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Müller Recalls Some Cadbury Desserts Over Listeria Concerns

Müller announced it was recalling some batches of six Cadbury branded dessert products because of concerns they could be contaminated with listeria.

The affected products were:

  • Daim Chocolate Dessert 75 g (use by May 18)
  • Crunchie Chocolate Dessert 75 g (use by May 17)
  • Flake Chocolate Dessert 75 g (use by May 17)
  • Dairy Milk Buttons Chocolate Dessert 75 g (use by May 18)
  • Dairy Milk Chunks Chocolate Dessert 75 g (use by May 18)
  • Cadbury Heroes Chocolate Dessert (6x75 g) (use by May 18)

Müller UK and Ireland described the recall as a "precautionary measure". A company statement said: "Müller produces these products under license from Mondelēz International and has stressed that this does not impact any other products it produces in the UK or other markets." An "extensive investigation" was underway, Müller stressed.

In a statement, the Food Standards Agency (FSA) advised consumers not to eat any of the affected products and to return them to the store where they were bought from for a refund.

It listed symptoms from Listeria monocytogenes as similar to influenza, including high temperature, muscle ache or pain, chills, feeling or being sick, and diarrhoea. Some people were more vulnerable to listeria infections, including those over 65 years of age, pregnant women and their unborn babies, babies less than one month old, and people with weakened immune systems, the FSA said.

Identifying Listeria 'Difficult'

Commenting on the recall for the Science Media Centre, Catherine Rees, professor of microbiology, and deputy head of Division of Microbiology, Brewing and Biotechnology at the University of Nottingham, said it was likely that the process of identifying any contamination was not yet complete, since "the process of identifying listeria in foods is quite technical [and] difficult and requires several different stages before a definitive identification can be made".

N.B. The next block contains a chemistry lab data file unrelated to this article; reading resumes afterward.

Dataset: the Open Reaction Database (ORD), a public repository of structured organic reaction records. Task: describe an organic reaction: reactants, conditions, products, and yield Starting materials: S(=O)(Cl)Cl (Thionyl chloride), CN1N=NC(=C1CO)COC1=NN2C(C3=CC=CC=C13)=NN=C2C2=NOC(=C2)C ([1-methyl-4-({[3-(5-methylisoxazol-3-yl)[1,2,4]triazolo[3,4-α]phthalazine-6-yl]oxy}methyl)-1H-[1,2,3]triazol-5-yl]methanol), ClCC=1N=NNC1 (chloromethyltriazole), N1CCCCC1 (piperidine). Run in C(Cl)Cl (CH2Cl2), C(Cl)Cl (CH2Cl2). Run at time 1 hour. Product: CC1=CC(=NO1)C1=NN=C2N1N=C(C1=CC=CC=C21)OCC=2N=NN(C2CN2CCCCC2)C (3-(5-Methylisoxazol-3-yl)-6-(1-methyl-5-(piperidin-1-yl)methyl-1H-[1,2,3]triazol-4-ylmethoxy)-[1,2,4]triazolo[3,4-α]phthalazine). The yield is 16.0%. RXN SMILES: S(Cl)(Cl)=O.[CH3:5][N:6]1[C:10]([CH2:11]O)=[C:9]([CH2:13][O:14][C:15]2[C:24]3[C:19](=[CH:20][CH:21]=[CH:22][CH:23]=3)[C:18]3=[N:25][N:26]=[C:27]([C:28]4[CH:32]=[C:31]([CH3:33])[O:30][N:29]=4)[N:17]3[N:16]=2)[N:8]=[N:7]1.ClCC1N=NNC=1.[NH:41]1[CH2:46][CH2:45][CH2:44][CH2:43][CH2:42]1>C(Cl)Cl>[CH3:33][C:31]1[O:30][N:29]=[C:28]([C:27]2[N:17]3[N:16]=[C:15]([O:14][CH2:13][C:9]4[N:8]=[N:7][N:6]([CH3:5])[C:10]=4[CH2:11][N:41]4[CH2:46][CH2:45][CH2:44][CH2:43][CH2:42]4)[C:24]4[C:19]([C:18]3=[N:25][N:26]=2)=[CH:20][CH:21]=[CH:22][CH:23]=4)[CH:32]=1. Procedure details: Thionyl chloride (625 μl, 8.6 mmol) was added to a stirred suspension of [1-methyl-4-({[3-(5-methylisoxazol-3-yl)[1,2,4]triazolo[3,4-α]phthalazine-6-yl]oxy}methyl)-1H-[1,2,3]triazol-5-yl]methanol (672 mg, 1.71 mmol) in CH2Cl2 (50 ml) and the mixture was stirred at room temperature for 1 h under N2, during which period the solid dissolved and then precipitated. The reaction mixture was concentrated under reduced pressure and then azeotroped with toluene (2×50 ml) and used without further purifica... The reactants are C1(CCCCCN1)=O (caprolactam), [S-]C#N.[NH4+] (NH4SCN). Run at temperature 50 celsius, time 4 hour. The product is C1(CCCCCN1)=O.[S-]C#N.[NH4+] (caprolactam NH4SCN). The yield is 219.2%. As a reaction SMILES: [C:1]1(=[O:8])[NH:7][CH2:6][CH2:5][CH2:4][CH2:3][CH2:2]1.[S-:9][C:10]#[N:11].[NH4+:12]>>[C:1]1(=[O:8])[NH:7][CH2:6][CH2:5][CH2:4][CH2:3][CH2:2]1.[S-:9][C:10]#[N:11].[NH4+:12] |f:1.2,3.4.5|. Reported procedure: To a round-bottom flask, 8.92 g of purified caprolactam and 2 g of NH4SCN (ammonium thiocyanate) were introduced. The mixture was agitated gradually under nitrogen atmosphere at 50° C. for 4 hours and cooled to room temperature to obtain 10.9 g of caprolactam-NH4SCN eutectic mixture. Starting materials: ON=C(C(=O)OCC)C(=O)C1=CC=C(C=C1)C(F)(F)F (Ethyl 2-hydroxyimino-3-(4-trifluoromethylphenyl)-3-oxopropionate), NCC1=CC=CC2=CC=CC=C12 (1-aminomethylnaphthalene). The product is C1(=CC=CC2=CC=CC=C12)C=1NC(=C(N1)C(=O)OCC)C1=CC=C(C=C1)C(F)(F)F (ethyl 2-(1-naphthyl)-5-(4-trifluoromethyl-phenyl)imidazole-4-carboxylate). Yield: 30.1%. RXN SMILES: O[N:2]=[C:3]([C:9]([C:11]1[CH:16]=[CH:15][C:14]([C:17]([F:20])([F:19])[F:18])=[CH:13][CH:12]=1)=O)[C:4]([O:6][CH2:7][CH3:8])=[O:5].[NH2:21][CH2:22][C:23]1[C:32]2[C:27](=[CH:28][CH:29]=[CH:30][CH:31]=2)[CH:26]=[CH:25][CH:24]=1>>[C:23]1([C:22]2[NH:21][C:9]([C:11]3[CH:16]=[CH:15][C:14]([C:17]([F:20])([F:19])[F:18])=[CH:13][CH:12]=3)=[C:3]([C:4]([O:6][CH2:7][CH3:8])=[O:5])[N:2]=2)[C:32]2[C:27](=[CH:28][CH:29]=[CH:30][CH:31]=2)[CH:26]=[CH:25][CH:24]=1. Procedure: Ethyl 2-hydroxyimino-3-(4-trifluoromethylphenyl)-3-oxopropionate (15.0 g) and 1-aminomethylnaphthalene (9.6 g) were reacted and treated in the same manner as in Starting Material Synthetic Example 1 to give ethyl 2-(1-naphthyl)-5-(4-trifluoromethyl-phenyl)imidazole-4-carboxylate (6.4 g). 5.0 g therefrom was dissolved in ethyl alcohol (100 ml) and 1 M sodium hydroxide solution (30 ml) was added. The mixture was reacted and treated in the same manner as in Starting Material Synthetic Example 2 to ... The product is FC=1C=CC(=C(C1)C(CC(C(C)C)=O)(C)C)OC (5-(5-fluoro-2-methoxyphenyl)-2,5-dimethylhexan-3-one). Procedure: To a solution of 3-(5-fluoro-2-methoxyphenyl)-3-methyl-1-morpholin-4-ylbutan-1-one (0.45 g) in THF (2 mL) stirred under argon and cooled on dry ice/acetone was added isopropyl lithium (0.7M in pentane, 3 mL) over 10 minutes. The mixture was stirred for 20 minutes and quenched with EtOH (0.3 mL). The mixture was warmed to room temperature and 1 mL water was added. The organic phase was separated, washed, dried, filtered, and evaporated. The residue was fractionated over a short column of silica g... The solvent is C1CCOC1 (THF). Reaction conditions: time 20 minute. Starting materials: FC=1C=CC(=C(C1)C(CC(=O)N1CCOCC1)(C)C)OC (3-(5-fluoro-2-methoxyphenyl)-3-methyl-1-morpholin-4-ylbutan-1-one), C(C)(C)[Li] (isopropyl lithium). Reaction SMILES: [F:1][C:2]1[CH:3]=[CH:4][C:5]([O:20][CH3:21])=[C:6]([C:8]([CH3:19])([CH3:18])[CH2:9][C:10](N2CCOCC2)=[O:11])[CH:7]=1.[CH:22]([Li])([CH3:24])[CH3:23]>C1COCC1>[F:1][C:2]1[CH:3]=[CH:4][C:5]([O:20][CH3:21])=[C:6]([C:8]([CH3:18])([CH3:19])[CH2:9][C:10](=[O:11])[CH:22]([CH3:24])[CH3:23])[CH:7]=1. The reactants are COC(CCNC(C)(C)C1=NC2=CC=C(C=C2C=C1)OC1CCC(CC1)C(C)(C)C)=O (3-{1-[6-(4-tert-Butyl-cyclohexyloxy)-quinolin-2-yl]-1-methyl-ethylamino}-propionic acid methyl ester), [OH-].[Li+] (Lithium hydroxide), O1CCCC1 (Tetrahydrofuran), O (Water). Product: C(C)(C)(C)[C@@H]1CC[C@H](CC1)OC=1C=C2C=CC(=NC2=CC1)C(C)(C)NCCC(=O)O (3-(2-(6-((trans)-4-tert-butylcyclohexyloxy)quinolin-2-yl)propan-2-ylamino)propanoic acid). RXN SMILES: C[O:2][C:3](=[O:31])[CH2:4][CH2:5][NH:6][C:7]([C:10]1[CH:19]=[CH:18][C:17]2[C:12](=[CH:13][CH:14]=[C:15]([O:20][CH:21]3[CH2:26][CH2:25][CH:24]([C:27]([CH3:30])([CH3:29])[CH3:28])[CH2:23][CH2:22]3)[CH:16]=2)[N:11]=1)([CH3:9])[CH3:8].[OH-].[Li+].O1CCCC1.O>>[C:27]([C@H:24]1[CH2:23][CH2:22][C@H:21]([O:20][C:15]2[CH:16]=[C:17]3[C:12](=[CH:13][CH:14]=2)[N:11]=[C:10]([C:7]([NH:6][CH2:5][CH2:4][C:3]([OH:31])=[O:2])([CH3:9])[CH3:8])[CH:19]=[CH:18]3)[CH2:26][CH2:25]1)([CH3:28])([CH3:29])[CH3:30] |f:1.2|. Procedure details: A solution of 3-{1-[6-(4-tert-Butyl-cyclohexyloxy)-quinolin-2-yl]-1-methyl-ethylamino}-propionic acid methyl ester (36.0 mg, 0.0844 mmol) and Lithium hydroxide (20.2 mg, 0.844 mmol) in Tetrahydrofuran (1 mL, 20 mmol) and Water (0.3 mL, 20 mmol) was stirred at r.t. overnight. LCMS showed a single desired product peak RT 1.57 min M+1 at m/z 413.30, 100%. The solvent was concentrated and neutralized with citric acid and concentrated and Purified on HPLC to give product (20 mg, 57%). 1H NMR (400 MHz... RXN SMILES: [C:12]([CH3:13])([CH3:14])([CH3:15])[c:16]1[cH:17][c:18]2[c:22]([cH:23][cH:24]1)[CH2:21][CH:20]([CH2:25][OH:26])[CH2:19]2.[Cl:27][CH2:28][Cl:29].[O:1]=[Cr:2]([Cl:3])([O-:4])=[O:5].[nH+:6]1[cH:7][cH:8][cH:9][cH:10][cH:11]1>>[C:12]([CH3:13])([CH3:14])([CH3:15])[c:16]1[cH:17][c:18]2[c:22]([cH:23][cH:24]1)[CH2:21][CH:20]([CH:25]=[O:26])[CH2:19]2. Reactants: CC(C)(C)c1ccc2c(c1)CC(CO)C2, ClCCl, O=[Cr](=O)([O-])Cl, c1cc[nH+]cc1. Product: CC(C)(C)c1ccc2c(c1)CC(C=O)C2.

A further complication stemmed from manufacturers being unable to hold short-shelf-life products – which were particularly prone to the risk of contamination – in their factories until all testing was completed, "so it is not unusual for recalls to be issued in relation to listeria".

Professor Rees explained: "There are some closely related bacteria, such as Listeria innocua, that are completely harmless to humans, but it is difficult to tell these organisms apart until the end of the identification process." As a result, "manufacturers would rather recall product if there is a chance that Listeria monocytogenes might be in the product, rather than waiting until they are certain", she added.

According to Professor Rees, Müller's recall notice "shows that the company is carrying out monitoring and is willing to recall products that might be a risk rather than not reporting their concerns early".